A Pearl of Great Price
MRS. LOUISE BAKER
LAURA, the wicked stepmother
VICTOR, the father
HECTOR, the hunting dog
PAUL, the child
LEO AMATO, the smooth-talking pimp
WOMAN, at church
ANNOUNCER: This is THE HOUR OF ST. FRANCIS.
MUSIC: THEME ... ORGAN ... THEN BEHIND ANNOUNCER--
ANNOUNCER: Our story begins in the office of St. Elizabeth's Home for Unwed
Mothers. Sister Pauline, director of the home, is walking to the door with
Mrs. Louise Baker.
SOUND: A FEW FOOTSTEPS
PAULINE: It was certainly kind of you to bring us all those lovely things,
LOUISE: Oh, don't thank me, Sister. It's like I said, that Molly Lewis
collected them. She just asked me to drop them by because she was tied up
and-- Oh, I didn't have anything to do this afternoon, so it was no trouble.
PAULINE: Well, since this is your first visit to the Home and you're not in a
hurry, let me show you around.
LOUISE: (NERVOUS) Oh, no. No, thank you, Sister. I - I'm really-- Well, I'll
tell you the honest truth. I'd rather not. Places like this depress me. I - I
don't even like to think they exist.
PAULINE: Nobody does, but they are necessary and we have to face the
LOUISE: I just can't imagine what kind of a girl would deliberately-- Well,
you have to deal with them day after day. New ones coming in all the time;
it's-- Well, it's just-- Well, it's so sordid and ugly.
PAULINE: Yes, the thing itself is. But when it comes to the girls,
there's so many things back of it. Sometimes it's hard for me to
understand, but at those times, there's a picture of one particular girl that
always comes to my mind. Her name was Margaret. (BEAT) Mrs. Baker, won't you
sit down? I'd like to tell you about her. I think you'd understand more about
the Home and what we're trying to do.
LOUISE: Was Margaret one of these girls?
PAULINE: Yes, she was.
MUSIC: BEHIND SISTER PAULINE--
PAULINE: (NARRATES) She was an exceptionally pretty girl -- and she knew it.
She was a willful girl -- impetuous, full of life. She lived on a farm, by the
way, and she found it very dull. But also she was very warmhearted. She had a
great capacity for affection. She couldn't get along with her stepmother. And
when she was seventeen, things came to a head.
MARGARET: Father, why can't we move into town? What's the use of grubbing our
lives away out here? It'd be so wonderful living in town. There's so much to
LAURA: All you want is to be seen by boys.
VICTOR: Now, Laura. Margaret's only young. She's entitled to some good times.
MARGARET: That's right, Father. And I can't have them here. I want to see
things and meet people. Can't we move into town, Father? Please?
VICTOR: Now, Margaret, I suppose it is dull for you here. Sometimes I
LAURA: Victor! If you just want a daughter in your house instead of a wife--
MARGARET: Don't listen to her, Father! She's trying--
VICTOR: Oh, will both of you stop?! (MOVING OFF) I never have a moment's peace
in this house!
SOUND: VICTOR'S FOOTSTEPS AWAY ... DOOR SLAMS AS HE EXITS
LAURA: Oh, you think you're clever, don't you?
MARGARET: I'll find some way to get out of this place.
LAURA: You want to move into town so you can be with that Orsini boy.
(CHUCKLES) Oh, don't try to look innocent. I know you've been sneaking off to
MARGARET: Well, what of it? He comes from the best family around here.
LAURA: And what would a boy from the best family around here want with a girl
like you? He's interested in a pretty face, but that's all.
MARGARET: He is not! He loves me and I love him.
LAURA: Oh, what do you know about love?
MARGARET: More than you ever will. All you know is how to be jealous.
LAURA: Why, you sassy, good-for-nothing--
MARGARET: (STARTLED SQUEAL, BEAT) You slapped me.
LAURA: Yes! And I should have done it a long time ago.
MARGARET: Well, you'll never touch me again. You hate me. You've always hated
me. I'm leaving this house and I'm never coming back!
LAURA: Go on, get out. See how far you'll get. Oh, some day you'll come
MARGARET: That's why I just had to see you, Robert. I don't know what
to do. I won't go back home.
ROBERT: All right, sweetheart, all right. I'll - I'll, uh, think of something.
MARGARET: Well, can't we get married now?
ROBERT: Well, there's nothing I'd like better -- if only my parents weren't so
difficult. They'll come around before long to the idea of my marrying somebody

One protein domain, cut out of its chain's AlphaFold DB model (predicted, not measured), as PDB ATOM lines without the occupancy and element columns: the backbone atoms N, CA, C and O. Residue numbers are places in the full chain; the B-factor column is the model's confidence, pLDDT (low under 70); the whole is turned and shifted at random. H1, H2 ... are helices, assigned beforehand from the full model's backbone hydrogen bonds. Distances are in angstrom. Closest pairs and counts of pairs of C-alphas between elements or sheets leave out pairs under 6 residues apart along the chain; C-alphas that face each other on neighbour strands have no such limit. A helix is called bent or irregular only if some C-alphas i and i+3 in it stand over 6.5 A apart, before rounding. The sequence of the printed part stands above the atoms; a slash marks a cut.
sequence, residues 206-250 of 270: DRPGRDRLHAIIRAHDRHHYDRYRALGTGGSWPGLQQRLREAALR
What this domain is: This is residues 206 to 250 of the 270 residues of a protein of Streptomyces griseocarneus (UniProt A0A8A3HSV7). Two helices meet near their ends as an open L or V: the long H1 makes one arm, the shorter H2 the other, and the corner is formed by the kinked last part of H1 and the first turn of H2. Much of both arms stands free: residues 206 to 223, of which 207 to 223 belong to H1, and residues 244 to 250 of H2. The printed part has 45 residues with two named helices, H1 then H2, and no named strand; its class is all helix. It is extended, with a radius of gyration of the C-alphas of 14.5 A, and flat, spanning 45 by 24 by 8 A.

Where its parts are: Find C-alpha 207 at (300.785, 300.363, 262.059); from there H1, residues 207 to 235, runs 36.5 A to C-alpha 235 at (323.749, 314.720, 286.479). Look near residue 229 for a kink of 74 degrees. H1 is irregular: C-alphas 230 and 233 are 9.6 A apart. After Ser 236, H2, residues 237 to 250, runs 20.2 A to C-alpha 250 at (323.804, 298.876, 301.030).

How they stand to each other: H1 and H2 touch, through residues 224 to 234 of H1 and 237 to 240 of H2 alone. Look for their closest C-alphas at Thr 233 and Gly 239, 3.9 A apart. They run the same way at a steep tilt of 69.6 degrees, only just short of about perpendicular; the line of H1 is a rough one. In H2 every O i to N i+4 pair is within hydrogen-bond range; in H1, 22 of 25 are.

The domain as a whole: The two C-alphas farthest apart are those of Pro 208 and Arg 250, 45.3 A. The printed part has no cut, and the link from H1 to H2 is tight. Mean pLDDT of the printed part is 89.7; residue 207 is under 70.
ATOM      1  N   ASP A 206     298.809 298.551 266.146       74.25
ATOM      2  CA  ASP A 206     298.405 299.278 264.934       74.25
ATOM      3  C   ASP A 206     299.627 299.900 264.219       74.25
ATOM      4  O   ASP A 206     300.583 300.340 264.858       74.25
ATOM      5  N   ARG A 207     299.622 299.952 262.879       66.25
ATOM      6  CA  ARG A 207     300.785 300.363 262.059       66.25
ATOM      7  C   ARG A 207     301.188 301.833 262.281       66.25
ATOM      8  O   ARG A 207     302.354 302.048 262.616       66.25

I choose, but, just now, we can't let 'em know.
MARGARET: Well, what am I gonna do? (WEEPS QUIETLY)
ROBERT: (SOOTHING) Aw, now, now -- it isn't that bad. (GETS AN IDEA) Wait, I
just thought of something.
ROBERT: Yes. Look, one of our maids left this week. Well, you're the
new maid. I'll arrange it.
MARGARET: A maid?
ROBERT: Margaret -- don't you love me?
MARGARET: Of course I do. You know that.
ROBERT: (HUNGRILY) Well, show me -- with a kiss. Oh, you're beautiful.
MARGARET: (THEY KISS; PASSIONATELY) Oh, Robert. I love you. I love you.
ROBERT: Well, then trust me, sweetheart. With you as a maid, we'll be in the
same house, we'll see each other every day. Think of all the times we can be
MARGARET: Oh, Robert, it'll be heaven. I'll do anything you say. Only love me,
Robert. Love me.
ROBERT: Now, Margaret, I told you. I have to have time to think.
MARGARET: That's what you've been saying, Robert, but with the baby coming, I
can't stay here any longer.
ROBERT: No, you certainly can't. Well, there's only one way out. We might as
well take it. I have that hunting lodge in the mountains. You can go there.
ROBERT: Now, wait a minute, let me finish. You'll live like a queen. No more
being a maid. You'll have servants of your own. Everything you want.
MARGARET: There's only one thing I want now.
ROBERT: What's that?
MARGARET: Robert, do I have to tell you? A child coming and me not married?
ROBERT: Now, Margaret, nobody could be more sorry about this than I am, but--
Do you realize that my family could disown me? They'd put both of us out in
MARGARET: Don't you love me any more, Robert?
ROBERT: Come here. Kiss me. (THEY KISS) Now can you ask me that?
MARGARET: Oh, why do I love you so much? I prayed not to.
MARGARET: I know it's wrong. It's wrong. When I'm alone, I pray God to save
me. When I was young, I prayed for love. I thought it was the only happiness.
I never dreamed it could be such torment.
ROBERT: (SLYLY MOVING IN FOR ANOTHER KISS) Is there torment in this?
MARGARET: (THEY KISS, PAUSE, FLATLY) I'll go anywhere. Do anything you say.
(PAUSE) All right, Robert. I'll go and stay at the lodge.
SOUND: FROM OFF, A DOG BARKS AND WHIMPERS IN BACKGROUND
THEODORE: Pardon me, ma'am?
MARGARET: Yes, Theodore? What is it?
THEODORE: Ma'am, didn't Master Robert take the hound, Hector, when he went
hunting this morning?
MARGARET: Well, yes, of course. The three years we've been at the lodge, he
never goes hunting without that dog.
PAUL: (APPROACHES) Mama, Hector just came back and Daddy's not with him.
THEODORE: Dog is acting very peculiar. I've got him outside here.
MARGARET: Well, let him in.
THEODORE: Yes, ma'am.
SOUND: THEODORE'S FOOTSTEPS TO DOOR WHICH OPENS ... DOG'S WHIMPERING GROWS
THEODORE: Here, Hector. Come on, Hec.
MARGARET: (OVERLAPS WITH ABOVE) Hector? Here, Hector. What's the matter, boy?
SOUND: DOG WHIMPERS
MARGARET: Theodore, he'd never leave Robert. Something must be the matter.